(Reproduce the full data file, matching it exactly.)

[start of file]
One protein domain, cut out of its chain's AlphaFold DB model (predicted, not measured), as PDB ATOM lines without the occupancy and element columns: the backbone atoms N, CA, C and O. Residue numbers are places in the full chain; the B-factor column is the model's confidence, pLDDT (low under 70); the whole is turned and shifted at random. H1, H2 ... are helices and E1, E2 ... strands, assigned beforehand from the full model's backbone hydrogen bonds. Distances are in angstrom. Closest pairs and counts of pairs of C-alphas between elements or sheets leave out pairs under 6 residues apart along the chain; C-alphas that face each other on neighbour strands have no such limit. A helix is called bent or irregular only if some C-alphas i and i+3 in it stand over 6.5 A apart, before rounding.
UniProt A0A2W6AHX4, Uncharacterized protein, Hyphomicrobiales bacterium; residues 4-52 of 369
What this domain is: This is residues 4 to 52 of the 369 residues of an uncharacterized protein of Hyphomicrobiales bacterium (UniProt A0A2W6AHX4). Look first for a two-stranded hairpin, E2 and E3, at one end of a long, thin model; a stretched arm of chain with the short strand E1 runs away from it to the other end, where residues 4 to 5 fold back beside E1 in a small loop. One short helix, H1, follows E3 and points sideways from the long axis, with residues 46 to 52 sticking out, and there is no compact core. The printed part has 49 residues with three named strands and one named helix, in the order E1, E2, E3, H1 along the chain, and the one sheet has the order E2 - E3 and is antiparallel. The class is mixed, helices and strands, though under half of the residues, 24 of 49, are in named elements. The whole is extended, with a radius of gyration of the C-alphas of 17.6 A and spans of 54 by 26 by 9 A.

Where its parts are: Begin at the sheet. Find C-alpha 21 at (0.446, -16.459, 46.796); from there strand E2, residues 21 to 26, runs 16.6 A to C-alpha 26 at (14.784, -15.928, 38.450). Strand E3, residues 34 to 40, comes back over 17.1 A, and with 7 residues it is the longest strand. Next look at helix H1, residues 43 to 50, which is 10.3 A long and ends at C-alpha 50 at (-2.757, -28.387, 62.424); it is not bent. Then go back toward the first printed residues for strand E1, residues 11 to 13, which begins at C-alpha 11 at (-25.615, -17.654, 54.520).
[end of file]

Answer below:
One protein domain, cut out of its chain's AlphaFold DB model (predicted, not measured), as PDB ATOM lines without the occupancy and element columns: the backbone atoms N, CA, C and O. Residue numbers are places in the full chain; the B-factor column is the model's confidence, pLDDT (low under 70); the whole is turned and shifted at random. H1, H2 ... are helices and E1, E2 ... strands, assigned beforehand from the full model's backbone hydrogen bonds. Distances are in angstrom. Closest pairs and counts of pairs of C-alphas between elements or sheets leave out pairs under 6 residues apart along the chain; C-alphas that face each other on neighbour strands have no such limit. A helix is called bent or irregular only if some C-alphas i and i+3 in it stand over 6.5 A apart, before rounding.
UniProt A0A2W6AHX4, Uncharacterized protein, Hyphomicrobiales bacterium; residues 4-52 of 369
What this domain is: This is residues 4 to 52 of the 369 residues of an uncharacterized protein of Hyphomicrobiales bacterium (UniProt A0A2W6AHX4). Look first for a two-stranded hairpin, E2 and E3, at one end of a long, thin model; a stretched arm of chain with the short strand E1 runs away from it to the other end, where residues 4 to 5 fold back beside E1 in a small loop. One short helix, H1, follows E3 and points sideways from the long axis, with residues 46 to 52 sticking out, and there is no compact core. The printed part has 49 residues with three named strands and one named helix, in the order E1, E2, E3, H1 along the chain, and the one sheet has the order E2 - E3 and is antiparallel. The class is mixed, helices and strands, though under half of the residues, 24 of 49, are in named elements. The whole is extended, with a radius of gyration of the C-alphas of 17.6 A and spans of 54 by 26 by 9 A.

Where its parts are: Begin at the sheet. Find C-alpha 21 at (0.446, -16.459, 46.796); from there strand E2, residues 21 to 26, runs 16.6 A to C-alpha 26 at (14.784, -15.928, 38.450). Strand E3, residues 34 to 40, comes back over 17.1 A, and with 7 residues it is the longest strand. Next look at helix H1, residues 43 to 50, which is 10.3 A long and ends at C-alpha 50 at (-2.757, -28.387, 62.424); it is not bent. Then go back toward the first printed residues for strand E1, residues 11 to 13, which begins at C-alpha 11 at (-25.615, -17.654, 54.520).